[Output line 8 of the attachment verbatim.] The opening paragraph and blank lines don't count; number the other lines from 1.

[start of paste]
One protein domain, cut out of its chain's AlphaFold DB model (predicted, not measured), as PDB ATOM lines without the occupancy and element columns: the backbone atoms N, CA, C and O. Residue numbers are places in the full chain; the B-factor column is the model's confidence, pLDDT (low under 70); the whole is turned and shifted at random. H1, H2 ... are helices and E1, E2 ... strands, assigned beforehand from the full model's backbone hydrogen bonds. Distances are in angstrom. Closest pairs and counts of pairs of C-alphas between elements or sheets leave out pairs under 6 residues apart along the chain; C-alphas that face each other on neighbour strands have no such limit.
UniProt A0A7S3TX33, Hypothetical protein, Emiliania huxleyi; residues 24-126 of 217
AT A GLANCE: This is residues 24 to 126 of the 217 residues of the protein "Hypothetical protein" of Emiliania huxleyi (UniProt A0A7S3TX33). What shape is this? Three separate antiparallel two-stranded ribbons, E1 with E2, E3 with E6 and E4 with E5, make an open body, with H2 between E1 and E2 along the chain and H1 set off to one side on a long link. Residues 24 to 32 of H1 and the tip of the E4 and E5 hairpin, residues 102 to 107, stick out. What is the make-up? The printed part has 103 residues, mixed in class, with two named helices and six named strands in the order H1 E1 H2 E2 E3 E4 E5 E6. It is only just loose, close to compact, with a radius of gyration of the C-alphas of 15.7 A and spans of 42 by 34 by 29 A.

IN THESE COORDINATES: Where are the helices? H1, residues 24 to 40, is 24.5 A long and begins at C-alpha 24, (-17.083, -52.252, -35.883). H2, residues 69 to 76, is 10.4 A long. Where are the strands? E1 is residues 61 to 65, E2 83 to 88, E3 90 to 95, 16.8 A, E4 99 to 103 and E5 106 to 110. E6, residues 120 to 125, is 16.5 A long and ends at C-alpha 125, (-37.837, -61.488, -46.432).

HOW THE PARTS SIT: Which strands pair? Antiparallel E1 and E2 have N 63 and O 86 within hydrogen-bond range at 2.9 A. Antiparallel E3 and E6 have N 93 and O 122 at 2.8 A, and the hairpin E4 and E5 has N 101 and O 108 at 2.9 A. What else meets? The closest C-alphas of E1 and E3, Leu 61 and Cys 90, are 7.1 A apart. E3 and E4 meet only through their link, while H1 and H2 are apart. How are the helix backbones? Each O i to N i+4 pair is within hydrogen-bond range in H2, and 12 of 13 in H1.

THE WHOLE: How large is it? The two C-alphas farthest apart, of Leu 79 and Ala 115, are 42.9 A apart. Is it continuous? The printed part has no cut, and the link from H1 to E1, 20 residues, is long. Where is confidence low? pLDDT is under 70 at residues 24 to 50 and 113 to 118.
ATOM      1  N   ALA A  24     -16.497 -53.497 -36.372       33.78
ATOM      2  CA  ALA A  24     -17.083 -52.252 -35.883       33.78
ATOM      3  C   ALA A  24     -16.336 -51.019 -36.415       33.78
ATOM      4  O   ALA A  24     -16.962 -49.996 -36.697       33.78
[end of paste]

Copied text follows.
ATOM      3  C   ALA A  24     -16.336 -51.019 -36.415       33.78